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The Untelling and Leaving Atlanta by Tayari Jones

Last night I completed Jones’ 2nd novel, the Untelling.  Both books, Leaving Atlanta and The Untelling, have very strong first person narrations.  For me, it was the strength of the characters voices that I found most compelling.  In Leaving Atlanta, there are 3 sections distinguished by the voices of 3 different fifth-graders in the same class, Tasha, Rodney, and Octavia…all impacted by The Atlanta Child Murders.  To my knowledge, it is the only work of fiction that draws from the travesty.  The story presents the vulnerabilities of childhood by using the language of children (very convincingly…first time I ever saw “flicktedy” in print) in creating a believable perspective on the behaviors and words of adults.   According to Jones’ Amazon page, she selected this subject to draw from for her first novel because, “This novel is my way of documenting a particular moment in history. It is a love letter to my generation and also an effort to remember my own childhood. To remind myself and my readers what it was like to been eleven and at the mercy of the world. And despite the obvious darkness of the time period, I also wanted to remember all that is sweet about girlhood, to recall all the moments that make a person smile and feel optimistic.”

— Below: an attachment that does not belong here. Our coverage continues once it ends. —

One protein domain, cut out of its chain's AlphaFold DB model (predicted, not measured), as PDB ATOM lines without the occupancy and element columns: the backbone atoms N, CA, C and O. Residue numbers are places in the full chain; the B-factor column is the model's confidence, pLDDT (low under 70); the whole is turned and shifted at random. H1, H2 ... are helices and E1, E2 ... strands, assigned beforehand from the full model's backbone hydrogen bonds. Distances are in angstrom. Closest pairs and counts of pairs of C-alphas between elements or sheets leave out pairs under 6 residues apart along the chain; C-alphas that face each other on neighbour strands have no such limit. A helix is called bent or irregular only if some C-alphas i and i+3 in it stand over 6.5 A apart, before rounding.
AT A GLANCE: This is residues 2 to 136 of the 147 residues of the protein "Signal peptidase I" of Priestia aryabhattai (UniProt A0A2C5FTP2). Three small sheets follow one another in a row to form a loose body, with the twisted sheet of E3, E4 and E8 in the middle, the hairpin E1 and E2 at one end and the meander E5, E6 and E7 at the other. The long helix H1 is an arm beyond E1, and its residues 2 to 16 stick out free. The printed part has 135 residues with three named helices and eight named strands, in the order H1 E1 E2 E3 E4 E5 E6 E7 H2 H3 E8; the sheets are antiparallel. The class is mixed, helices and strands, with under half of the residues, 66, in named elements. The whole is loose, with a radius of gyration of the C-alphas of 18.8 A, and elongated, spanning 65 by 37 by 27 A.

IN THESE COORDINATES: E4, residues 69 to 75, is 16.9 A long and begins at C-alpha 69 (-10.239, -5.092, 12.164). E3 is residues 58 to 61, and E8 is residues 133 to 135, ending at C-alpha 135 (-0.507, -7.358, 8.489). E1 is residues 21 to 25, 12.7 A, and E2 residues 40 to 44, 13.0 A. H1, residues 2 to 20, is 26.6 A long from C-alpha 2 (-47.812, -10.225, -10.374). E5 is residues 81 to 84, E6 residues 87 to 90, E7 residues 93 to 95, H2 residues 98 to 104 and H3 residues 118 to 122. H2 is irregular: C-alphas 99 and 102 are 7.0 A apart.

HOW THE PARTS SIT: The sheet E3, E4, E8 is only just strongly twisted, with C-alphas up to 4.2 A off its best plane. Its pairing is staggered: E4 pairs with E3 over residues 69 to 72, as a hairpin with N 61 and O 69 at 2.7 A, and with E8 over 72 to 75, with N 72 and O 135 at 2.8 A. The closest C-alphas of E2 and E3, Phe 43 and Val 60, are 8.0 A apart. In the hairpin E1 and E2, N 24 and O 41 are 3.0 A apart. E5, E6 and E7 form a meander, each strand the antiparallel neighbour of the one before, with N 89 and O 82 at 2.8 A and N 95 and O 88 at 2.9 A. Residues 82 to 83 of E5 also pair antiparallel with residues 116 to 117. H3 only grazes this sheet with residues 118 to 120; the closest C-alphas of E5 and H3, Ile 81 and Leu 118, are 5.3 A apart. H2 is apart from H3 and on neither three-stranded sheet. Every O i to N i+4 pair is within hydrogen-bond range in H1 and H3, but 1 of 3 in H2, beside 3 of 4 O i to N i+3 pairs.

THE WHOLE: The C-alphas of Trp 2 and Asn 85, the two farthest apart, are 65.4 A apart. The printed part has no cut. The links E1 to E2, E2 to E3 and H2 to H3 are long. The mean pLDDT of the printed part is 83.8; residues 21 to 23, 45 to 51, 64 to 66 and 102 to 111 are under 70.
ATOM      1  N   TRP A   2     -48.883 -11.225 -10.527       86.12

The Untelling’s main character is Ariadne, who was impacted by the death of her father and youngest sister in a car accident when she was ten, and the scars and secrets that resulted in her, her mother, and older sister, survivors of the tragedy.  Ariadne seeks to offset the alienation she feels from her mother and sister by being of service in a field of social work and living vicariously through the lives of others.  After suspecting she is pregnant she becomes engaged to marry her boyfriend and deliver her baby, being consumed with this being the answer that will complete her in someway.  Through events that make her even more unsettled, she learns the power and damage of secrets and things left unsaid.  Jones’ statement on The Untelling, “The Untelling is a novel about personal history and individual and familial myth-making. These personal stories are what come together to determine the story of a community, the unoffical history of a neighborhood, of a city, of a nation.”